In 2002 we had a very average sized back named J.A. with average speed. For our age 8-10 team he weighed 81 pounds and when we ran our eval races he was about 6th out of 25 kids. J.A. was a very obedient player, he was a patient runner, he always kept his legs moving and was always looking for an opening, but nothing special. In 2002 he played Fullback for us and ran just 2 plays that year, wedge and trap. He scored 31 TDs for us on FB wedge plays alone, of course we had a very weak backfield that year and he got a lot of carries. Had we had the spinner series in he would have done even better.
As to beating bigger or more athletic teams: In 2003 my age 8-10 team from Omaha was undefeated in league and put up some very gaudy numbers. We scored at will, went 11-0 and won our league title game 46-12 after leading 46-0 in the third quarter. We went on to beat two league champions from other leagues that were age 11-12. In 2004 I started a new program in rural Nebraska in an area where the existing youth program had won something like 4-5 total games in 5 years before I got here. The first year there we had all rookie players with the exception of 2-3 bench-warming castoffs from the other team in town. We had just one player over 100lbs at age 8-10. Slowly but surely we improved each week and by seasons end we started looking pretty good. We played a very big and fast Inner-city team from Lincoln that year the Salvation Army. They had not lost a game in 3 years, we were out-manned, outsized and had less speed, but beat them in a nail biter by a single TD in route to an 11-0 season.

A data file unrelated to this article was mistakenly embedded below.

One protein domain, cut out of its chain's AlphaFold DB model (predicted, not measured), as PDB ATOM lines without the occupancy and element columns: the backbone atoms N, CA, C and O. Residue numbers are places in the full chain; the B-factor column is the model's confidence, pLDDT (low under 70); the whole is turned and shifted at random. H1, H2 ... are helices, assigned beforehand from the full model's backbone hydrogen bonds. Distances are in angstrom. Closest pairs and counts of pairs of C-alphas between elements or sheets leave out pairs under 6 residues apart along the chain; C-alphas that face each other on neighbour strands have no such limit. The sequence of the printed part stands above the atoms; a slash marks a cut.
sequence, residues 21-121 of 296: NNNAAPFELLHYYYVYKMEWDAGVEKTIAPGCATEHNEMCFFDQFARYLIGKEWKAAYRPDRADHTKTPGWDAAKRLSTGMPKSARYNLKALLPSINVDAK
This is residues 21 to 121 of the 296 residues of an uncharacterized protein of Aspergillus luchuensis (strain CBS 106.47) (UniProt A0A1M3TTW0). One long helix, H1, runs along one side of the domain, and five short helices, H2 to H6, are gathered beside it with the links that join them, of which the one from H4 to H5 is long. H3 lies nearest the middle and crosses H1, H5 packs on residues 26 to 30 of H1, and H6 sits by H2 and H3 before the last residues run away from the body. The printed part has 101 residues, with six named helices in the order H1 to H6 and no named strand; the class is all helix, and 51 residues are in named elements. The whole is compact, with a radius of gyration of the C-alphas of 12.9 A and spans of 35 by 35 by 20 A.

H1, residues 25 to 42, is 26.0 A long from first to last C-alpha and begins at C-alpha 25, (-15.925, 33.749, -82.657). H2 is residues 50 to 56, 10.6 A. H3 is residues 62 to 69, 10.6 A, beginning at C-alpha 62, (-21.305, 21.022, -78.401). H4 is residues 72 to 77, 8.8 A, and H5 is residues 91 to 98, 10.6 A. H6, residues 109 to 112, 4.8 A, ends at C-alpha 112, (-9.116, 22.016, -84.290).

Our biggest win in an extreme overmatch with in 2005 verses the Omaha Select Black. That age 8-10 team chose from over 150 kids, had at least 5 kids over 150 lbs and had not lost in 3 years in Omaha’s «select» league. They were a very aggressive Inner-city team with plenty of speed and confidence. I on the other hand had just the 25 country kids that showed up, not cuts or selects and plenty of younger kids on it. To make a long story short, we had this team by 4 TDS in the first half and could have named the score. Needless to say that team, their parents and our parents for that matter were shocked. The good thing is with this offense you can compete with anyone, the bad news is once you do it’s hard to get extra out of league games. Big Inner-city teams like the North Omaha Boys Club will not even play us on their home fields, it is embarrassing getting beat by much smaller and slower teams, they have turned me down twice in the last 2 years for extra games that we both had open dates at seasons end.
The Single Wing does offer some flexibility if you do have that stud player that you want to isolate «In space». We added the mesh series in 2005 to accommodate a player we thought would make sense to put «in space». When we went against weaker opponents the «mesh» series worked very well, no one could handle our stud. When we played against equal or lesser competition we had to move back to our tight splits base offense to move the ball consistently.